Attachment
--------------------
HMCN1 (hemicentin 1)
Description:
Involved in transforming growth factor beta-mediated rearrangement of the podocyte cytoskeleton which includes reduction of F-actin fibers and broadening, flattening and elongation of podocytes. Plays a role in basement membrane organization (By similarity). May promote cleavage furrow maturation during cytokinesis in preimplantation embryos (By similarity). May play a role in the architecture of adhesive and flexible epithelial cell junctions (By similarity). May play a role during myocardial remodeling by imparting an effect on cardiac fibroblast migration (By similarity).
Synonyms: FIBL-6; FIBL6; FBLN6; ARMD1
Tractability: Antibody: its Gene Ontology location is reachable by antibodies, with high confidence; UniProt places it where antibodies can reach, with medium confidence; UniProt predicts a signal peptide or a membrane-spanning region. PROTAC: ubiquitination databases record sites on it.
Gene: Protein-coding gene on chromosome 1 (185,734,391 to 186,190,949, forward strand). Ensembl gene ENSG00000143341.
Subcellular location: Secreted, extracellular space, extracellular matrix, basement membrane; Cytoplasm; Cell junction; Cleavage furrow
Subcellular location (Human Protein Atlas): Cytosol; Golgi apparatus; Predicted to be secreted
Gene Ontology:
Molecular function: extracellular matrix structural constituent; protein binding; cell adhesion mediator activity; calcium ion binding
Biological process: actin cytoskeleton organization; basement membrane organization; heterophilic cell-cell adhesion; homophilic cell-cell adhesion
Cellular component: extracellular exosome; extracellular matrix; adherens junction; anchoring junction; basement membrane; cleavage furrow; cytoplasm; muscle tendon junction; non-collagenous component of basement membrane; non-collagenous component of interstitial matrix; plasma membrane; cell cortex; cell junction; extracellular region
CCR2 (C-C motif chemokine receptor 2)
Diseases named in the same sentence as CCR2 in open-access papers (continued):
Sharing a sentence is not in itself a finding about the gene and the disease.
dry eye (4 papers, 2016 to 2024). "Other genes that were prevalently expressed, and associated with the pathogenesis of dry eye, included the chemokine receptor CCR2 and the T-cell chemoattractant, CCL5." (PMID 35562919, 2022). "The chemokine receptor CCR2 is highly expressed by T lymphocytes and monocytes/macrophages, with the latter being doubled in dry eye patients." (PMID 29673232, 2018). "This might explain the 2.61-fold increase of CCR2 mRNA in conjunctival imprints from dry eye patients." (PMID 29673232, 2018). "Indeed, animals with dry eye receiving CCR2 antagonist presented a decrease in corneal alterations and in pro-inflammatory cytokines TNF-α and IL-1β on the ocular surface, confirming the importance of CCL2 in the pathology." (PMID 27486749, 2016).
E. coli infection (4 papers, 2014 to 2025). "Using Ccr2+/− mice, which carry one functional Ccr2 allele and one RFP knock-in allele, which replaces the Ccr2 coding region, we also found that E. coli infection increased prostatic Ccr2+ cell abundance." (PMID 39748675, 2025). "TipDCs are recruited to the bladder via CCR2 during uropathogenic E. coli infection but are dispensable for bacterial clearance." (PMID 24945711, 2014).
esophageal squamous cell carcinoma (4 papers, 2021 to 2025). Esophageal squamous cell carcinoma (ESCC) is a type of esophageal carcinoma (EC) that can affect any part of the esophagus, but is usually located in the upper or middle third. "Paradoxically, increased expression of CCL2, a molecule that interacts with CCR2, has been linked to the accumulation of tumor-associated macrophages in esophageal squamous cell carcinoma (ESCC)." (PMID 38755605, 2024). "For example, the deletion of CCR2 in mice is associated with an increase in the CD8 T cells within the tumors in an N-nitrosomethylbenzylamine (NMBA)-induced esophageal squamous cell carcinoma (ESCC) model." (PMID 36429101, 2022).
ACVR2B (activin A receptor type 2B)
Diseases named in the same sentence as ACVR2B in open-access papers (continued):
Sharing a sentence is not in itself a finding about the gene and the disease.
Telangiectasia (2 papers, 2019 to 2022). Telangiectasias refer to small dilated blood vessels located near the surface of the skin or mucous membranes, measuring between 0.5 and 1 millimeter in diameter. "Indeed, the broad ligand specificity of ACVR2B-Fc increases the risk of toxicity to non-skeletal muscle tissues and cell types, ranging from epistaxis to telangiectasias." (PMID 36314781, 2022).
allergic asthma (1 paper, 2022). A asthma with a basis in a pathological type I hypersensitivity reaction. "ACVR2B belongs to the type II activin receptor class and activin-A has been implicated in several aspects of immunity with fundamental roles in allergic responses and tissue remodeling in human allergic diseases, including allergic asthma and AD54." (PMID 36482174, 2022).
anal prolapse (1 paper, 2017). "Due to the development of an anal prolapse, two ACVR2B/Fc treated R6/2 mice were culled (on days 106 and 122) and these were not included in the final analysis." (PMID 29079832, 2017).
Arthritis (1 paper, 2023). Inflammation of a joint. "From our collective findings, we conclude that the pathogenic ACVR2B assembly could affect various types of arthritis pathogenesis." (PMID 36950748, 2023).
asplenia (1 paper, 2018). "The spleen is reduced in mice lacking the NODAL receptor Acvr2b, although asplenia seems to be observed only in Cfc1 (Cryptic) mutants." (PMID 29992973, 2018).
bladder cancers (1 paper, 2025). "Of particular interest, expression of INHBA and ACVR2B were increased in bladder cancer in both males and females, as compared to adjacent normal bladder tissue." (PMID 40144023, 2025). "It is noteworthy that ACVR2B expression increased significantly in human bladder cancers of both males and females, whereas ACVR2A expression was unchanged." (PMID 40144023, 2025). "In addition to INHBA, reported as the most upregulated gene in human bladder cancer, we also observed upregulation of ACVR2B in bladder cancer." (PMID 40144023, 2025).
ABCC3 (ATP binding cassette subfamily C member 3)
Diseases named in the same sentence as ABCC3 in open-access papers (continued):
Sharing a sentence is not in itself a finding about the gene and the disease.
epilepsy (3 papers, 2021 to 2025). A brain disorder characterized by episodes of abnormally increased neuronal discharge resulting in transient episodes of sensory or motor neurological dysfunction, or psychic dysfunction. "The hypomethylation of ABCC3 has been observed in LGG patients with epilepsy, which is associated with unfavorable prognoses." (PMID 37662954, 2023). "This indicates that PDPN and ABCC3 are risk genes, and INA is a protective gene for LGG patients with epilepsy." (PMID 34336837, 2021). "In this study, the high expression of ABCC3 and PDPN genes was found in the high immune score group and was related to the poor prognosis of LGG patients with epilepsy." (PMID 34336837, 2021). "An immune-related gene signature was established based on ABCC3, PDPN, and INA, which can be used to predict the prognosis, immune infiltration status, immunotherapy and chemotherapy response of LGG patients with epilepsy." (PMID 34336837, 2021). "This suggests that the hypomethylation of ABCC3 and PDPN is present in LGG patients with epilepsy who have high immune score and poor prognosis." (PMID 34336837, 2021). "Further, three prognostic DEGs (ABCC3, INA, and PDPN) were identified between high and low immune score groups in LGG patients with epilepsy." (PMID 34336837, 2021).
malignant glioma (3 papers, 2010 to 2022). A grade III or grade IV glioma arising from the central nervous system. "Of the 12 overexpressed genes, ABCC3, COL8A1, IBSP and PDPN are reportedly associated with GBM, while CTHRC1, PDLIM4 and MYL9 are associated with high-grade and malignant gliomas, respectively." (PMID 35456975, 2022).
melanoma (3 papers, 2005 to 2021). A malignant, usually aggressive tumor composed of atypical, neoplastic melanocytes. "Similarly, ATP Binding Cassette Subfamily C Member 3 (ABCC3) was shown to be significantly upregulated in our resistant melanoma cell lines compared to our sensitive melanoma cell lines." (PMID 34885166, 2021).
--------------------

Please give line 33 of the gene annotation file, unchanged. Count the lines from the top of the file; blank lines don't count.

melanoma (3 papers, 2005 to 2021). A malignant, usually aggressive tumor composed of atypical, neoplastic melanocytes. "Similarly, ATP Binding Cassette Subfamily C Member 3 (ABCC3) was shown to be significantly upregulated in our resistant melanoma cell lines compared to our sensitive melanoma cell lines." (PMID 34885166, 2021).